For the first time in 700 years, the Houses of Parliament is taking an “unprecedented step” by allowing MPs to take part in some parliamentary proceedings via Zoom.

Up to 120 MPs at any one time will be able to take part in a “virtual parliament” using the video conferencing platform, while 50 can remain in the House of Commons chamber, observing social distancing. They will be able to take part in Prime Minister’s Questions, and ask any urgent questions or make statements via video link.

MPs will need to approve these new measures when they return from Easter recess on 21 April. All Members are being encouraged to work remotely.

“By initiating a hybrid solution, with steps towards an entirely virtual Parliament, we are enabling Members to stay close to their communities, while continuing their important work scrutinising the Government,” said Speaker Sir Lindsay Hoyle.

“I do not want Members and House staff putting themselves at risk. By working virtually, this is our contribution to the guidance of stay home, protect the NHS and save lives.”

Security concerns surround virtual Parliament

Although video conferencing may be an important tool in “keeping democracy going” during lockdown, Zoom’s security has been called into question.

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By GlobalData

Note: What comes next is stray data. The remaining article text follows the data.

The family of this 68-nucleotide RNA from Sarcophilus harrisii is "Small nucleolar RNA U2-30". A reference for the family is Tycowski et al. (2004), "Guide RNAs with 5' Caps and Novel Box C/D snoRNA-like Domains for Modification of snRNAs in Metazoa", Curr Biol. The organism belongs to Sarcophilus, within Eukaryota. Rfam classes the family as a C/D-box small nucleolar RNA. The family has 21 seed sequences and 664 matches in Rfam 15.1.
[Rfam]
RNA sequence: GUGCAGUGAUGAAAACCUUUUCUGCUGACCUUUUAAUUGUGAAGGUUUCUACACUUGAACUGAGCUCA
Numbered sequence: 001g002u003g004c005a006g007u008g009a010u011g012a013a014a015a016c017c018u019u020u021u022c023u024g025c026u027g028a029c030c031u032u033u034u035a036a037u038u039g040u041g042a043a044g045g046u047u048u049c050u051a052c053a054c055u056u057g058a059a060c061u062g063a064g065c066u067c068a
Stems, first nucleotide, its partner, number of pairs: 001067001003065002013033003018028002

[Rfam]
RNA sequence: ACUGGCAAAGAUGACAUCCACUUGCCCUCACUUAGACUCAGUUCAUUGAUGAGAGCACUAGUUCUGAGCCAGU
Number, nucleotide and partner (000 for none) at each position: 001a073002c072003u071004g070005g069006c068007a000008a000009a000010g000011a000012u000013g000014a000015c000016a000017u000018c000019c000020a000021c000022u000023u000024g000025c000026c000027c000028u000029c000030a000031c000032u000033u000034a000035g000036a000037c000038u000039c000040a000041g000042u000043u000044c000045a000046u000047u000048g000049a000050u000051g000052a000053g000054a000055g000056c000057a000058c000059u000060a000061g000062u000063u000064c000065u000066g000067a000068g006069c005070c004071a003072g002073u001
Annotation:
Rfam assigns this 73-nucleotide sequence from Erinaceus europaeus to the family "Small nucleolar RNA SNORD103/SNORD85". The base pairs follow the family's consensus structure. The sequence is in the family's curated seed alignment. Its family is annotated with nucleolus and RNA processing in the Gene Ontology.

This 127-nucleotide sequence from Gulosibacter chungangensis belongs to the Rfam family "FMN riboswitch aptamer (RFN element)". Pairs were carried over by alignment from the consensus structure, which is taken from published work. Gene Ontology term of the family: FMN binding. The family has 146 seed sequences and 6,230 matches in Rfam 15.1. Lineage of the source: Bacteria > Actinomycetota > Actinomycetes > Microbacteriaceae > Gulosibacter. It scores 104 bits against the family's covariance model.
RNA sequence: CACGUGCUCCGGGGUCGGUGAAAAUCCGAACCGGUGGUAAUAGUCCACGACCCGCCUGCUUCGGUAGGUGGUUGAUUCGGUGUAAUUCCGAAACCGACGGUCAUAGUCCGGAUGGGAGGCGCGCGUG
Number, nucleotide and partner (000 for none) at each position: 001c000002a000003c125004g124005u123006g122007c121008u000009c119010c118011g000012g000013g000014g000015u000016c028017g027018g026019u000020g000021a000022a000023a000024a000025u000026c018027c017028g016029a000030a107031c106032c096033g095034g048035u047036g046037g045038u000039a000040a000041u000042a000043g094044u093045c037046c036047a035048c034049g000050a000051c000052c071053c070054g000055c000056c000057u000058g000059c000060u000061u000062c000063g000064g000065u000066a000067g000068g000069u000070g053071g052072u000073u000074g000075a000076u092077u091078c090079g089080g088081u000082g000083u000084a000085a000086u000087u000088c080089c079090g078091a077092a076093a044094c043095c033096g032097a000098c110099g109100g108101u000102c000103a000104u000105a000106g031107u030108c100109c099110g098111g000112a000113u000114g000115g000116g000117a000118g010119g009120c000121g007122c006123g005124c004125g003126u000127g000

Although Zoom has experienced a 535% rise in daily traffic over the past month, concerns have been raised over the platform’s security, with warnings of “Zoombombing”, or hackers joining calls after guessing Zoom Meeting IDs, Zoom’s data sharing practices, with reports that data was being sent to Facebook, and a lack of end-to-end encryption.

Earlier this week, cybersecurity firm Cyble revealed that 500,000 Zoom passwords were found for sale on the dark web. This does not mean that Zoom has been hacked, but is the result of users reusing passwords affected by previous breaches, with hackers “credential stuffing” to uncover Zoom credentials.

In India, government officials have been banned from using Zoom for official purposes. The UK government was criticised for its use of Zoom after a picture of a Zoom call showing the meeting ID was tweeting by prime minister Boris Johnson.

However, Zoom has now introduced new security measures to allow users to choose what region their data is routed through, and is working on a way to stop “Zoombombing”.

Jake Moore, cybersecurity specialist at ESET said it is essential that MPs follow security precautions when using the platform for the “virtual parliament”

“Each teleconference app has their little unique selling point, yet privacy may have been an afterthought, so it is strange to see the government to use Zoom in this way. Zoom have made some changes, albeit retrospective changes, which have come across to many as a little forced,” he said.

“That being said, no doubt the government will not be advertising the meeting ID as seen before. As long as they have adhered to security precautions such as a waiting room, then this will effectively act similarly to a live TV broadcast.

“Furthermore, starting tomorrow users will be able to customise which data centre regions their account will use for real-time meeting data in-transit which is useful. Account owners and admins will also be able to configure minimum meeting password requirements, bolstering security.”

Read more: Zoom unveils 90-day plan to rebuild reputation.